And I still do. “Who am I, to be responsible for these two, sweet little boys?” “Who am I, to have this wonderful family?” “Who am I, to be offered the unconditional love of a man who I’m pretty sure I drive crazy?”
But what if my being different wasn’t just because that’s who I was? And since I didn’t have the same interests I was missing out? But being different meant I had something I needed to share and all of the quiet, reading time was the Father’s way of showing me what I have to offer – His light. What if even then, when I wasn’t sure of who I was, that He knew I would come to this realization and I would feel like I’ve been struck by lightning at how clear it is to me now?!
I have read many non-fiction books (most recent Bible study Finding I Am, by Lysa TerKeurst is wonderful!) about how to connect with God on that personal level and how to delve deeper into the Bible to build that relationship; they have been helpful to me, by guiding me on the process. But the fictional stories have seemed to help me to apply it to myself. They write HOW their character find their light; remembering what the Father says about them and for whatever reason it resonates with me a bit more. And I really love that these specific authors don’t shy away from the evil. We all know that it exists, but sometimes we feel like if we don’t acknowledge it maybe it won’t hurt us, but that’s exactly what it wants. Ignoring the problem only gives it more room to grow; shining light on the problem, while most likely painful, is the only way to find the solution. (One lesson learned from Finding I Am study!)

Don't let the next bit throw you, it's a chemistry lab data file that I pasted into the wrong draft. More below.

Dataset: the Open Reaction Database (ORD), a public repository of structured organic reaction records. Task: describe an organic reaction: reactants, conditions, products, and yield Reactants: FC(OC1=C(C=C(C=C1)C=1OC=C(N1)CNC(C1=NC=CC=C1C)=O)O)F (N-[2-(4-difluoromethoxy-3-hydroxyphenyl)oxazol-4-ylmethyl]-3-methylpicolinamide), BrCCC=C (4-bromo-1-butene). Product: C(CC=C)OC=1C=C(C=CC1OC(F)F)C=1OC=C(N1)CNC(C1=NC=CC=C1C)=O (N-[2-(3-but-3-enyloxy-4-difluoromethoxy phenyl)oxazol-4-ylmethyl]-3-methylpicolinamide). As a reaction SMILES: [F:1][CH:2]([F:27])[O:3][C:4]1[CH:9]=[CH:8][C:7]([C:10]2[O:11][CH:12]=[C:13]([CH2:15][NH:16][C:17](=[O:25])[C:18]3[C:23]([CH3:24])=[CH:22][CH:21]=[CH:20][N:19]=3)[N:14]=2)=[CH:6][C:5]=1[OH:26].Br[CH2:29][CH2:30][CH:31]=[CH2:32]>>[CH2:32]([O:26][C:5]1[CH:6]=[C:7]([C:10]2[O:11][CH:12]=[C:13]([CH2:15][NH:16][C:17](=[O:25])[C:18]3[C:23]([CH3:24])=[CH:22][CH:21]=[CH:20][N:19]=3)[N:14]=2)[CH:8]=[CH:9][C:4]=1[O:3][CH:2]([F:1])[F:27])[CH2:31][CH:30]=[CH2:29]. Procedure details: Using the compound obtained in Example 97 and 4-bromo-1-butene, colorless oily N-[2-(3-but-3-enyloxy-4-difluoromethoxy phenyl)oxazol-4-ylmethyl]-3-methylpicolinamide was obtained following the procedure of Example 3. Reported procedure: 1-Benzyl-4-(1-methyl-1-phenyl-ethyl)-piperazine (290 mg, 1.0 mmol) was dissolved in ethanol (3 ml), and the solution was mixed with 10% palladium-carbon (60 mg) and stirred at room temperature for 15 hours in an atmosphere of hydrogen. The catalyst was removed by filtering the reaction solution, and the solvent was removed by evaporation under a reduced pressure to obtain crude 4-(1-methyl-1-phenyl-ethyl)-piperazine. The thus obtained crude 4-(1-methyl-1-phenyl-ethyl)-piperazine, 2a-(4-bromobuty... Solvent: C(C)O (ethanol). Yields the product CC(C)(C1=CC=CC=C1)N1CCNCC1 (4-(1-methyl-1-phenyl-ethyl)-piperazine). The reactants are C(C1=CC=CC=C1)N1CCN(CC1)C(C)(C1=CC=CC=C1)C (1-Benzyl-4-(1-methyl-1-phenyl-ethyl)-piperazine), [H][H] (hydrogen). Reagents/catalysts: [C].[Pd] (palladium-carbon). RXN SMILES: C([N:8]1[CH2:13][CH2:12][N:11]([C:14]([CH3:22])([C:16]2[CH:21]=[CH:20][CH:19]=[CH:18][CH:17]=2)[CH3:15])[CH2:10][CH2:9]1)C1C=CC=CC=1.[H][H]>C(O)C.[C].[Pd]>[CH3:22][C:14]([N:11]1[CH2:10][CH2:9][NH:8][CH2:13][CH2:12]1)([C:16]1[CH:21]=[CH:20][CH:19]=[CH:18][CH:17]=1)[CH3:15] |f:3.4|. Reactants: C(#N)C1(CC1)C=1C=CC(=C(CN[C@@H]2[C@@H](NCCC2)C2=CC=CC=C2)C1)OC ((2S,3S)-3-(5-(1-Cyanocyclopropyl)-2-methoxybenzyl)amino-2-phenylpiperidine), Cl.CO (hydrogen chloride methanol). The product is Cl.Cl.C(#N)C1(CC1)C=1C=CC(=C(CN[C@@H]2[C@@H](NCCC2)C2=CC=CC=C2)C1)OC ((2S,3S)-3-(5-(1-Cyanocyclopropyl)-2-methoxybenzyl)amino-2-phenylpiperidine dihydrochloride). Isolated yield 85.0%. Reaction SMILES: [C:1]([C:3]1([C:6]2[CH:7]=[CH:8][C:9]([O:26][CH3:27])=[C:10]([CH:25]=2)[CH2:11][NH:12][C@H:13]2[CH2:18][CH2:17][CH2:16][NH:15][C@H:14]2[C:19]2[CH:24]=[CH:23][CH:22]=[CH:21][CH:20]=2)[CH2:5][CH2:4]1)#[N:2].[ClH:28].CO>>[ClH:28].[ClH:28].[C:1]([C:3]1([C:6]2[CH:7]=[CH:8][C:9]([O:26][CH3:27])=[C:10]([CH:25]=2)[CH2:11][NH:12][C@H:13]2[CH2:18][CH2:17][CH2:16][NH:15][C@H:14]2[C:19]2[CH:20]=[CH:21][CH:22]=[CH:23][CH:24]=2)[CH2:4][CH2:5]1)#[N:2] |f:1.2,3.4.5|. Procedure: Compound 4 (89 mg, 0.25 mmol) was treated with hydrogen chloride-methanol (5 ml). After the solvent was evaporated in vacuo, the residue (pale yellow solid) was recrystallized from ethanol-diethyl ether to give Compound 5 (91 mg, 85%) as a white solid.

(Full circle coming!)
My love of reading, in the long run (close to 20 years!) has helped me to find who I am in Christ. It’s helped me to remember how to find my light; it’s brought me back to faith when I doubted myself; it’s made me dig deeper and want to become a better person, not just myself but for those around me.
I want you to know that this is a HUGE work in progress for me, as I’m coming to find out that it is in everyone. This quote from Rachelle’s book really hit home for me:
“If I’m being honest, which I feel like I can be here with you in this safe place we share, I am living in a constant state of judgement. I judge myself for losing sight of my true nature. I judge myself for needing to remember. I judge myself for aging, for feeling weak and tired. I judge myself for the blame I carry. And I judge myself that I can’t let it go. I know I shouldn’t, and then I judge myself because I do. Maybe that’s all this life is, really. Waking up each morning and forgiving yourself. Forgiving the world around you. Seeing things with clear eyes and letting go of the grievances we hold on to for dear life. Maybe that is the only way to really find peace. It’s hard to do when the darkness creeps in. When thoughts of you flood my mind or when I’m overcome with worry for your sister. But I am trying to see myself as I hope that you see yourself: blameless, whole, lacking nothing, perfect. For the love given to us call this forth.” The Returning
And now I’ve found a new habit to work on stacking – stop judging myself and remember who I am: the daughter of my Father, who chose me and gives me His light (and a love for reading!)
“Jesus spoke to the people once more and said, ‘I am the light of the world. If you follow me, you won’t have to walk in darkness, because you will have the light that leads to life.'” ~ John 8:12